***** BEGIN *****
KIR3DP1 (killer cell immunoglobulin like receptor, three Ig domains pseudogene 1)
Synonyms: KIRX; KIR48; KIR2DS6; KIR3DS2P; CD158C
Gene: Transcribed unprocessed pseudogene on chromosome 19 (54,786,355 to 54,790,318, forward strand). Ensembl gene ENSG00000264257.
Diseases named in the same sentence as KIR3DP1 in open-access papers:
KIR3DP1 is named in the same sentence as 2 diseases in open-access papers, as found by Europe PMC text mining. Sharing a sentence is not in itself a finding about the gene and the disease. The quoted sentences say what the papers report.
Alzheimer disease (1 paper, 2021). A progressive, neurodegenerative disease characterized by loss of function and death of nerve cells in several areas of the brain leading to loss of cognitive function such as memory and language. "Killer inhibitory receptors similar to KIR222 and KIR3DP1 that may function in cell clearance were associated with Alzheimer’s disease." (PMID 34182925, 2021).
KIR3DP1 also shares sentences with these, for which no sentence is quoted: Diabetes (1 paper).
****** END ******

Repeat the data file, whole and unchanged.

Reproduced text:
KIR3DP1 (killer cell immunoglobulin like receptor, three Ig domains pseudogene 1)
Synonyms: KIRX; KIR48; KIR2DS6; KIR3DS2P; CD158C
Gene: Transcribed unprocessed pseudogene on chromosome 19 (54,786,355 to 54,790,318, forward strand). Ensembl gene ENSG00000264257.
Diseases named in the same sentence as KIR3DP1 in open-access papers:
KIR3DP1 is named in the same sentence as 2 diseases in open-access papers, as found by Europe PMC text mining. Sharing a sentence is not in itself a finding about the gene and the disease. The quoted sentences say what the papers report.
Alzheimer disease (1 paper, 2021). A progressive, neurodegenerative disease characterized by loss of function and death of nerve cells in several areas of the brain leading to loss of cognitive function such as memory and language. "Killer inhibitory receptors similar to KIR222 and KIR3DP1 that may function in cell clearance were associated with Alzheimer’s disease." (PMID 34182925, 2021).
KIR3DP1 also shares sentences with these, for which no sentence is quoted: Diabetes (1 paper).